The U.S. ethanol industry was rocked by low prices in 2018, especially in the second half of the year when prices reached their lowest levels in over a decade (Figure 1). At times in recent months, the price of ethanol at plants approached the unheard of low level of $1 per gallon. The ethanol industry has placed much of the blame for the low prices on small refinery exemptions (SREs) granted under the Renewable Fuel Standard (RFS) by the U.S. EPA.
While there is no doubt that SREs have opened a backdoor mechanism for the EPA to reduce the statutory and obligated RFS volumes, the evidence shows that the physical use of ethanol has declined little if any during the last year. The reason is that the price of ethanol until very recently has been low relative to gasoline, which means that ethanol is a price competitive component of gasoline blends (E10, E15, or E85).
Then what has been driving ethanol prices so low? The purpose of this article is to investigate the factors that have pushed ethanol prices to such historically low levels.
The starting point for the analysis is Figure 2, which shows the weekly price of D6 ethanol RINs from April 3, 2008 through January 31, 2019. RIN prices function as the mechanism to incentivize use of biofuels under the RFS. Notice that the price of D6 RINs plummeted starting in December 2017, falling from around $0.90 to under $0.10 per gallon.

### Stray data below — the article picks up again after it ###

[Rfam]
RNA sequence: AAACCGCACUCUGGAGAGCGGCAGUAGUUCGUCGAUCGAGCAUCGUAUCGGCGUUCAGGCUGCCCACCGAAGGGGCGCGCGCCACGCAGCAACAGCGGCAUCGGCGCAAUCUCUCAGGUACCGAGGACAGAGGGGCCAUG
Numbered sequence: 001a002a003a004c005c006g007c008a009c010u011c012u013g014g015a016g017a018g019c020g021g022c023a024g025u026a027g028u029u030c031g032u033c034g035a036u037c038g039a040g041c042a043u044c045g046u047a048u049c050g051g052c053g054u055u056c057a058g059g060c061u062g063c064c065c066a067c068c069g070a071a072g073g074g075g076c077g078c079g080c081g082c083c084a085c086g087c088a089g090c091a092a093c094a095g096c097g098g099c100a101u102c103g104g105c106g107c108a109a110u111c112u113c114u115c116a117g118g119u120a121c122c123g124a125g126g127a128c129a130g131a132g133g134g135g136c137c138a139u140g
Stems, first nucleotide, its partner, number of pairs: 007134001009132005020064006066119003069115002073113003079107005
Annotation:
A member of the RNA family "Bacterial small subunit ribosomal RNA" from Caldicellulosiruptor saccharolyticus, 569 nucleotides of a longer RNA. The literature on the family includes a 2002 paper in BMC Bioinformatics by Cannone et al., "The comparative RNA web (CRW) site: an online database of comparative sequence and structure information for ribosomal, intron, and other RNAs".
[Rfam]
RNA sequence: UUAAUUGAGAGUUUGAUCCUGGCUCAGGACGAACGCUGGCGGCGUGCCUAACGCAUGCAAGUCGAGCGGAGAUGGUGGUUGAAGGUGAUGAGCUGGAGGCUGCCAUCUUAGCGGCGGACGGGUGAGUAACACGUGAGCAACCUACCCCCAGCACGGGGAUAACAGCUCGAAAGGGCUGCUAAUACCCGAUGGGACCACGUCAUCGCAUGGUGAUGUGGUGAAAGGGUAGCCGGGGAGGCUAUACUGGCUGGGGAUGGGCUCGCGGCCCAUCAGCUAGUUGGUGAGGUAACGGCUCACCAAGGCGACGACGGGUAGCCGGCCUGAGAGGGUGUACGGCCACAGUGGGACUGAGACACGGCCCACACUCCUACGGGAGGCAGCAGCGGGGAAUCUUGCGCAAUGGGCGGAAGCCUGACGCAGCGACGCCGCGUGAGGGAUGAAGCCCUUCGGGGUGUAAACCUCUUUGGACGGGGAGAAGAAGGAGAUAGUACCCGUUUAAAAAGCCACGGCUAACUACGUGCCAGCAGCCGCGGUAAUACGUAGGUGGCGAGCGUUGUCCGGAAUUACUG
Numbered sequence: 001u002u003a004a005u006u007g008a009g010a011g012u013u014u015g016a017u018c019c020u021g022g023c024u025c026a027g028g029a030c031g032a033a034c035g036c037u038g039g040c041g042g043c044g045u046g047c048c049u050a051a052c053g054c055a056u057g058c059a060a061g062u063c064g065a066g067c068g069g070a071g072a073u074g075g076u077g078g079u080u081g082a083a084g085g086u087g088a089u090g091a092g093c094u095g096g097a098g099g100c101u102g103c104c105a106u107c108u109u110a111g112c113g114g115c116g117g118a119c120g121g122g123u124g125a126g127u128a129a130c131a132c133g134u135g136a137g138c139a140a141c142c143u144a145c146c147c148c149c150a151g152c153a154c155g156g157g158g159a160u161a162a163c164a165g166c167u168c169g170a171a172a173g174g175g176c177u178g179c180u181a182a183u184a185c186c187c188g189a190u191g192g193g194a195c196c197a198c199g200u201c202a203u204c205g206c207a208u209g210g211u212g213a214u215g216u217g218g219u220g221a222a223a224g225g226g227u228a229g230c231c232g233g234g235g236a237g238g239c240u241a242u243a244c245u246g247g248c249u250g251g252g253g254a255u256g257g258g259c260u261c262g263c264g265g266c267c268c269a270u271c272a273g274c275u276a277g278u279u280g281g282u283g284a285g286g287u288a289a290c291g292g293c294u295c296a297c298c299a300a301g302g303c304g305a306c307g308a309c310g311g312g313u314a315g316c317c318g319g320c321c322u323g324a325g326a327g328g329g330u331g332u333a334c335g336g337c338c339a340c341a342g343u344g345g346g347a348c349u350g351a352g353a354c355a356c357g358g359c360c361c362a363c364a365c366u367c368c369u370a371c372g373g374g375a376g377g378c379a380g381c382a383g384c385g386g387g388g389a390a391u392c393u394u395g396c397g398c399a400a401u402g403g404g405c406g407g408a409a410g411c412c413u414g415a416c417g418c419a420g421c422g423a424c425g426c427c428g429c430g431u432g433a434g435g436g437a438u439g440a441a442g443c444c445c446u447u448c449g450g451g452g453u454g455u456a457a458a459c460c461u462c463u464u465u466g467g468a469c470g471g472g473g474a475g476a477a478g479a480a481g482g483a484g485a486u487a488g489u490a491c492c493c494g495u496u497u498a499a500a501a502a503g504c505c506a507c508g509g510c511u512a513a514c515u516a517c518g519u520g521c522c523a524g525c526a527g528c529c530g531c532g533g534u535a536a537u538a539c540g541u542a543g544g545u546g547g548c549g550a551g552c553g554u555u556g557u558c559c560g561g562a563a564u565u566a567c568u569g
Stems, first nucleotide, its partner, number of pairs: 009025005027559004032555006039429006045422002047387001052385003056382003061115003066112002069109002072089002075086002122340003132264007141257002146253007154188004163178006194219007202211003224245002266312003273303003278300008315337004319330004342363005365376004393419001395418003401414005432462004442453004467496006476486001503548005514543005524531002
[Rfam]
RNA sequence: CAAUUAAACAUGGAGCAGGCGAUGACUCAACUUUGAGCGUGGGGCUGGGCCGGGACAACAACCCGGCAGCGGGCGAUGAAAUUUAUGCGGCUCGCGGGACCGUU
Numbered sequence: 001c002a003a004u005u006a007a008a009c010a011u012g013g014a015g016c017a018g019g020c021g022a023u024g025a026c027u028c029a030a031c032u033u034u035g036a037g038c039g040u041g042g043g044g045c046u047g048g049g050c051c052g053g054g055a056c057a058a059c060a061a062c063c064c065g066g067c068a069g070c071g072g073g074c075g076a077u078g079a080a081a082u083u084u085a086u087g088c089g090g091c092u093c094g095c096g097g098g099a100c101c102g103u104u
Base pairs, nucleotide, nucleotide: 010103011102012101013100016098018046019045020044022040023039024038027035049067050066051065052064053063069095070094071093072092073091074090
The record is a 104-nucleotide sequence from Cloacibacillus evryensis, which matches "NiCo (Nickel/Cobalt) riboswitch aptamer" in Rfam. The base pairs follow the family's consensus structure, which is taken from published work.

The crash in D6 RIN prices lines up with the timeline of when EPA began granting SREs in large numbers. This increased the supply of RINs substantially, and naturally, led to a large decline in RIN prices. It was argued by many in the corn ethanol industry that this would cause a decline in the physical consumption of ethanol because of the reduced incentives that could be passed on to gasoline blenders through RIN prices.
As noted above, there is little if any evidence that the physical use of ethanol has declined during the last year. The aggregate blending rate for ethanol in 2018 was only a smidgen lower than in 2017 and well within normal statistical variation.
Some have argued that even if the blending rate for ethanol has not changed, that the decline in D6 RIN prices caused a decline in the demand for ethanol in the physical market, which in turn caused a drop in ethanol prices. We examine this argument with the aid of Figure 3, which is a scatterplot of weekly wholesale ethanol prices in Chicago and D6 RIN prices over January 3, 2013 through January 31, 2019.